When I started craving a beer in the afternoon, I knew something had to change.
My name is Elizabeth, and I’m not an alcoholic.
At least, I don’t think I am. But I don’t drink anymore.
That’s because one afternoon last spring, while I was working – writing an article, just like I’m doing now – I got up for a drink of water and ended up cracking open a beer.
It was a Tuesday, I think, or possibly a Wednesday, sometime after one in the afternoon, but before two. In any case, it was definitely not a time when people usually drink. It wasn’t a special occasion, or even a particularly stressful day. I just really wanted a beer, and I drank the whole thing in about 15 minutes. Sitting there, well before 3pm and feeling quite buzzed (I’m a lightweight), I realized I might be going down a bad road.
I’d recently fallen into the habit of having a glass of wine every night with dinner; actually, I had the first glass while I was making dinner, and just kept topping it off right through clearing the table and loading the dishwasher. How many glasses have you had, if you never finish a glass? One, right? That was my reasoning.
It took a couple of weeks, but sometime after that afternoon beer, I quit completely. Cold turkey. I decided to do a dry month, then see how I felt. And because I figured it would be easier to quit something if I also started something else at the same time, I vowed to start meditating every day, too. I’m a huge fan of Pema Chödrön and devour her books, but the main thing she talks about all the time – meditation – I wasn’t really into. I was a skeptic. Nevertheless, I set my alarm ten minutes early and arranged myself on a pillow at the end of my bed every morning, letting my thoughts come and go, like clouds, just like Chödrön says to do.
After my “dry month,” I had a beer with a friend, and a sip of sangria at a picnic, but it didn’t really do anything for me, so I went back to not drinking, and mostly stuck with the meditation, as well. Now, that dry month has turned into nearly six months, and while I do miss my favorite spicy margarita, I don’t ever intend to go back to my daily drinking habit.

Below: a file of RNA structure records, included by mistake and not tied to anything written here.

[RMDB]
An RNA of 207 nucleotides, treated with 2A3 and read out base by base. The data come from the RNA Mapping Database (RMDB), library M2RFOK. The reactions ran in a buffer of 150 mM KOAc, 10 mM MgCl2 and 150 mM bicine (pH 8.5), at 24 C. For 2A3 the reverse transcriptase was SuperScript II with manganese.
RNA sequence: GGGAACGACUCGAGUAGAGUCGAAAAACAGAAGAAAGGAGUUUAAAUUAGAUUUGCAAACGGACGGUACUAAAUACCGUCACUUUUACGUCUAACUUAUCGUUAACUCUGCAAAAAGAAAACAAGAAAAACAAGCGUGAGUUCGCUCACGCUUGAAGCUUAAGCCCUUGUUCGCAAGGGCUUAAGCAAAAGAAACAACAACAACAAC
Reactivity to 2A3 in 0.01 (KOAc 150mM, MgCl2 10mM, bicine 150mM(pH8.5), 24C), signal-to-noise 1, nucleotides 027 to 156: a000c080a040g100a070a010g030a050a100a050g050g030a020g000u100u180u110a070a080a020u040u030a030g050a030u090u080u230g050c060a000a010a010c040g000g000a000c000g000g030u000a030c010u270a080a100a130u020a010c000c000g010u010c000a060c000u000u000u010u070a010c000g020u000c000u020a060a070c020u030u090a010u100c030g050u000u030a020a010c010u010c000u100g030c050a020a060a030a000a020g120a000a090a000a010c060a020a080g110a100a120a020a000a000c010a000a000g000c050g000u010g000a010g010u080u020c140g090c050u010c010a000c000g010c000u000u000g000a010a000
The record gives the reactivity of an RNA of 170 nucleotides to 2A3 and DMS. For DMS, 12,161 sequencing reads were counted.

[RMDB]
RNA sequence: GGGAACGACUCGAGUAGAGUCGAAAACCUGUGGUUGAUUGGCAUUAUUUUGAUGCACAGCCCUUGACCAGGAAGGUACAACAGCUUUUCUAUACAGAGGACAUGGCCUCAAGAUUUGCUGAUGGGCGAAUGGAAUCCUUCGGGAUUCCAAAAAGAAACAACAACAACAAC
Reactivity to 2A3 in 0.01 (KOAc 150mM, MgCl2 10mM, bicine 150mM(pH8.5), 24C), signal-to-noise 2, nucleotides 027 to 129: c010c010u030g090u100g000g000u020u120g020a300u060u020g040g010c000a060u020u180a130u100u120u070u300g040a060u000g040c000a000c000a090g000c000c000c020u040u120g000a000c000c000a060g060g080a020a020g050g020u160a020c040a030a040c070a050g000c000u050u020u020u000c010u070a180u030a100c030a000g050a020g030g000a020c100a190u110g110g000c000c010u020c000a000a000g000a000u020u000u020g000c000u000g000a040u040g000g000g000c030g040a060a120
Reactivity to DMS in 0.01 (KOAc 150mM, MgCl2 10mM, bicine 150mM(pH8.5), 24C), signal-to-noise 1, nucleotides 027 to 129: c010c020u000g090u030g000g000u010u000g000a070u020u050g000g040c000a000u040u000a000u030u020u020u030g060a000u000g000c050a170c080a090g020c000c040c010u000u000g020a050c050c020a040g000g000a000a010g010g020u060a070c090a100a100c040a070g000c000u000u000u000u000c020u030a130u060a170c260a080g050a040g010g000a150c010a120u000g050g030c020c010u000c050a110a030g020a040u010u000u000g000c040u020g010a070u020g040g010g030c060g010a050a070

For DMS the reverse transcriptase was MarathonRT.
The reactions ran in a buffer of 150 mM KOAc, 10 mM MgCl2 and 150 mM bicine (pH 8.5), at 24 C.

I don’t know if I was really on the road to becoming an alcoholic. But I do know that all of the following things happened when I quit drinking and started meditating – and I also know that life is better now. Cheers to that (but make mine a mocktail, please).
1. I lost weight without even trying
This isn’t the first thing that happened – it was a few weeks before I noticed that my clothes were getting loose on me – but it was probably the thing I was the most pleasantly surprised by. I know alcohol has a high calorie count, but I hadn’t imagined I’d lose upwards of 10 pounds in less than two months. I must have been drinking more than I realized.
2. Falling asleep was easier
When I was drinking every night, I’d forget how tired I was and end up staying up late, eating snacks and mindlessly scrolling on my phone. Then I’d have trouble falling asleep, and trouble waking up. After I quit, I got into bed with my book at a decent hour, fell asleep quickly, and woke with the sun, which is my usual morning-person way. I think the meditation helped with this too; I was incredulous that sitting still for 10 minutes could really make a difference to my well being, but it seems to have done something.
3. I felt more in control of my life
During the time I’d fallen into my nightly wine habit, I’d stopped journaling, and cut way down on the number of miles I was running. Since running is one of the main ways I deal with my anxiety and depression, and writing is my livelihood, this wreaked all sorts of havoc with my state of mind. I sank into a depression and struggled to string sentences together. Once I was sober and practicing meditation, my mind cleared and I felt like myself again.
4. Social occasions got a little weird
It definitely feels strange to go to a bar with your friends and order a seltzer. People ask why you’re not drinking; if you’re not prepared with either a witty or a sincere answer, it can feel awkward. A couple of people pressured me to drink – “Just one glass of wine, come on, wine is good for you!” – and it took me by surprise. Why should other people care if I was drinking or not? But some of them seemed to. After a while, they got used to it and it stopped being a thing. But I still feel kind of funny asking if someone wants to go get drinks, knowing that I’m going to have a cranberry-and-lime seltzer.
5. I stopped losing my temper
I’ve always struggled with my temper, but when I’m drinking – even one drink – I can go from perfectly calm to crying hysterical tears in sixty seconds flat. I snap at my children, I say things I don’t mean, I lose all sense of perspective and catastrophize the smallest things. Basically, I lose my shit very, very easily when I’ve been drinking. When I stopped – and with the help of the meditation, which taught me to observe my emotions, letting them roll in and wash out like the ocean – all of that stopped, too.
6. My bank account got fatter
Okay, it got a little bit fatter. I never spent that much money drinking – at bars, people always buy me drinks, and my local wine store had some great bargain bottles. Still, skipping the six-pack at the bodega and no longer buying wine at all had a net positive impact on my bottom line.
Images via tumblr, youtube, fox, billionbackrecords.
Comment: Have you ever decided to stop drinking for a while?
Elizabeth lives in Brooklyn with two daughters, occasional mice and innumerable to-do lists. She runs a nine-minute mile, bakes a mean chocolate chip cookie, and can always be persuaded to sing at a karaoke bar. Follow her on Twitter.